Adaptive optics and aberrations correction for super-resolution microscopy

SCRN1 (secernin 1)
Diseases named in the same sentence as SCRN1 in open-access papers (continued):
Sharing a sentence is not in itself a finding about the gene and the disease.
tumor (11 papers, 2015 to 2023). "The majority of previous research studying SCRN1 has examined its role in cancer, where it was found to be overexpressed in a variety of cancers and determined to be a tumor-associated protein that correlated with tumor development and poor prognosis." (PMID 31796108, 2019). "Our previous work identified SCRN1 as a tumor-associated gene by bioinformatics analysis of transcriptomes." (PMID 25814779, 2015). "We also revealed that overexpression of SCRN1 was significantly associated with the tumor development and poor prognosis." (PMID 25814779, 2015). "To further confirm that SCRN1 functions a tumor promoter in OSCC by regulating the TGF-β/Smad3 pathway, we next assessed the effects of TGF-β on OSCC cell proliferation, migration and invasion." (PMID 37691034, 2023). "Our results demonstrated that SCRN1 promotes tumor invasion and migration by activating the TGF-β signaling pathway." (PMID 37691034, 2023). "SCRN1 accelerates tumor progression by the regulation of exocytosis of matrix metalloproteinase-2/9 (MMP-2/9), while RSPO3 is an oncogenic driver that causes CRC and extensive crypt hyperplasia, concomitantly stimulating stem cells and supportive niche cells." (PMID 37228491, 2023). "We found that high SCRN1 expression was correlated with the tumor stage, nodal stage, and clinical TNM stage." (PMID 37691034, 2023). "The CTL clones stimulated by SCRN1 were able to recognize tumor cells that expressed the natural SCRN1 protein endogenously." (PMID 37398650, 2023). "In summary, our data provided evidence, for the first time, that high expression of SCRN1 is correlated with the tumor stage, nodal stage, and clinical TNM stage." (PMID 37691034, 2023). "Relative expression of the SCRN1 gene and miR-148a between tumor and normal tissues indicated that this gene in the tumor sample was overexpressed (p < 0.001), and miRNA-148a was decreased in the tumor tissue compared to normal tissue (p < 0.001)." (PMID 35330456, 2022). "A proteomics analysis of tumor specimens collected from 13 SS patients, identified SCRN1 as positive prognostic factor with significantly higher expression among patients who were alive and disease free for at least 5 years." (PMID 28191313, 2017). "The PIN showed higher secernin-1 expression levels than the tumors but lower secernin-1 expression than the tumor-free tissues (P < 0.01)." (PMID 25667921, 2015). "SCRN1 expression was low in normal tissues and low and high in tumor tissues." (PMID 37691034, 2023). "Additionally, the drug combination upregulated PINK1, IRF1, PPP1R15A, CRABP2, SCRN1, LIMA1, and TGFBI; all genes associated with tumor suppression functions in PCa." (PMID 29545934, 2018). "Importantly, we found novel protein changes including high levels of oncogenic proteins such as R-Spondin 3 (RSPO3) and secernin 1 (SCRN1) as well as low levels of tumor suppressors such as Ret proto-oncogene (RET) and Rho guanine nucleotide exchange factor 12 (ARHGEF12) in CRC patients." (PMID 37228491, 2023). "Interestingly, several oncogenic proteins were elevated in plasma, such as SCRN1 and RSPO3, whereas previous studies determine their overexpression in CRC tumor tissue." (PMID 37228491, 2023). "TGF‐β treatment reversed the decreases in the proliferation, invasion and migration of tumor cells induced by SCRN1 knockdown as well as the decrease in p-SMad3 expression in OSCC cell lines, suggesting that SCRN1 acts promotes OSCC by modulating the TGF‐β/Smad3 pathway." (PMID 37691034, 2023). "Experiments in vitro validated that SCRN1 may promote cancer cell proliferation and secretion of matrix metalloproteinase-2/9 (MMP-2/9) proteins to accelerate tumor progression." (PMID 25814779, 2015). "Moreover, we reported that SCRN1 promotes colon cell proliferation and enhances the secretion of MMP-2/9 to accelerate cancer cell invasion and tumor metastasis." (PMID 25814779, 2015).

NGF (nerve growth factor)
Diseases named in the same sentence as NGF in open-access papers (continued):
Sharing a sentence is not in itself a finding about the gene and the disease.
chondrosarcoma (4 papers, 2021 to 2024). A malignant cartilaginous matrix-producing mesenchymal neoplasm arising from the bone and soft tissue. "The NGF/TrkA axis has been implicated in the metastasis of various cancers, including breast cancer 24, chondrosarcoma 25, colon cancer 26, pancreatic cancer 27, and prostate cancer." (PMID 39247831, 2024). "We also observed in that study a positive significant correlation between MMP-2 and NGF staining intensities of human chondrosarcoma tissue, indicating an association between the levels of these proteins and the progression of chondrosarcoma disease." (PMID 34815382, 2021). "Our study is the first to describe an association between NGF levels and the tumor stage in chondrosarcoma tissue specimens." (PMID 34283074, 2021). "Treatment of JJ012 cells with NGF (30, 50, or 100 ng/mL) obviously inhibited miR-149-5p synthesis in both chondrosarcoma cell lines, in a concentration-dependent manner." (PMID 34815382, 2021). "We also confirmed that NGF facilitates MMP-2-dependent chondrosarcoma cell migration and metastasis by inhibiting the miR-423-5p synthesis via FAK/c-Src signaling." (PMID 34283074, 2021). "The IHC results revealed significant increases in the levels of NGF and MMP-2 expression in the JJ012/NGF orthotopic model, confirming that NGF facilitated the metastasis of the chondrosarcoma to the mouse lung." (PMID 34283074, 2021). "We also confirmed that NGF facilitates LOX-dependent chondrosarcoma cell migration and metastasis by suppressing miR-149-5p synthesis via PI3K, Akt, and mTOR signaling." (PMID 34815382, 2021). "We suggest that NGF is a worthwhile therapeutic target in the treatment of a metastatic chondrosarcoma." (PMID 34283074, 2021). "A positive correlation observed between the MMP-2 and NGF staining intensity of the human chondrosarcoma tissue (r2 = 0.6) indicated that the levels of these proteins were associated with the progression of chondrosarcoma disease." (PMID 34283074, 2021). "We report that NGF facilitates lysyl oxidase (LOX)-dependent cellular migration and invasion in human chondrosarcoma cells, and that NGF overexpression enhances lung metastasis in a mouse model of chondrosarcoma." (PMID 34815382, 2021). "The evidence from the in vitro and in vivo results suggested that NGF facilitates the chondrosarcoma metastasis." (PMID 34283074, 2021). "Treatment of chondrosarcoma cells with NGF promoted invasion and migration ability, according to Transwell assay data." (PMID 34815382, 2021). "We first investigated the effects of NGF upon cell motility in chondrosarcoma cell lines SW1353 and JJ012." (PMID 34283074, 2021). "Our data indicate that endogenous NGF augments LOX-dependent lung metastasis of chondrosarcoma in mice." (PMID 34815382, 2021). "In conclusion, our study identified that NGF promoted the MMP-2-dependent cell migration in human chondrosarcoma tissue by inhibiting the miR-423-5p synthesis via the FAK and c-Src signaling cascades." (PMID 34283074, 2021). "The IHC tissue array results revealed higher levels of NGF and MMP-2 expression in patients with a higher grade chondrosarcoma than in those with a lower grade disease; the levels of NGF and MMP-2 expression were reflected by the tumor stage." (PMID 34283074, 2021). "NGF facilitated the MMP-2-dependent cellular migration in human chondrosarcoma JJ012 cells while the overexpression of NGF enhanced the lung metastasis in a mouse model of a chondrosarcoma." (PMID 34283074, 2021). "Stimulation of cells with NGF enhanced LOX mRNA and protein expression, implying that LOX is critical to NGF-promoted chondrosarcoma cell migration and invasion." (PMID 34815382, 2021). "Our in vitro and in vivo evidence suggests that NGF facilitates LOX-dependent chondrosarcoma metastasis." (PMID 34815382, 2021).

The advent of fluorescence microscopy has enabled systems to reach a resolution of a few tens of nanometers in the three dimensions. Super-resolution is acheived by the localisation of isolated single molecules to a precision better than the diffraction limit. These methods are particularly sensitive to optical aberrations which directly reduce localisation success, accuracy and precision. Adaptive optics (AO) is a technique used to correct aberrations in optical systems. Microscopy images are distorted by aberrations - whether they are coming from the microscope system, index of refraction mismatch or more complex aberrations coming from the sample itself. In fact, it is the aberrations of the sample that have made the application of AO to microscopy challenging. First, existing end-to-end modelling tools to simulate aberrated point spread functions (PSFs) and their correction with AO will be improved upon. The modelling tool will be representative of microscope, sample aberrations and reproduce current project developments. Innovative approaches will be investigated to improve image resolution, which may include sensorless optimisation, phase retrieval or direct wavefront sensing. Secondly, the selected options will be investigated both in simulations and tested in the lab using a simplified microscope setup. Finally, they will be implemented into a real-time computer and performance evaluated using biological samples.